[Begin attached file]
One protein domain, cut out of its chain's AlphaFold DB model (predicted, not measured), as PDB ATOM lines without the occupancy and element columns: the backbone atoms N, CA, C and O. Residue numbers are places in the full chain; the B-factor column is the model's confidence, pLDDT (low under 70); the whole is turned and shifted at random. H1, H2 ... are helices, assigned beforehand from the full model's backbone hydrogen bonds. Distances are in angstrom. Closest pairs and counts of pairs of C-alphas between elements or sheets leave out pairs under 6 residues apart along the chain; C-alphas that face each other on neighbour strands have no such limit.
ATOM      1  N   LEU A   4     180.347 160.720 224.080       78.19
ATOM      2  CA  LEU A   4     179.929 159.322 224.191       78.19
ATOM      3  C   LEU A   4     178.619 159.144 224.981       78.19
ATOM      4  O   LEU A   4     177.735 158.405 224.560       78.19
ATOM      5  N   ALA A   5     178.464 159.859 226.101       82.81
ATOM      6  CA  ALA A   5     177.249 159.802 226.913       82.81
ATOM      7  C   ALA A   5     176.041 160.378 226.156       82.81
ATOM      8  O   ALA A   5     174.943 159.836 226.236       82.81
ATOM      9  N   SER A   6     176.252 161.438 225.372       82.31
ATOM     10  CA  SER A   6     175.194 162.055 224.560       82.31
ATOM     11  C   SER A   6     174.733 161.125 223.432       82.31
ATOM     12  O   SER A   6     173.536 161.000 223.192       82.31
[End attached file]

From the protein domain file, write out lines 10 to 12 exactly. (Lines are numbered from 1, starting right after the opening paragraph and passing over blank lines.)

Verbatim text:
ATOM     10  CA  SER A   6     175.194 162.055 224.560       82.31
ATOM     11  C   SER A   6     174.733 161.125 223.432       82.31
ATOM     12  O   SER A   6     173.536 161.000 223.192       82.31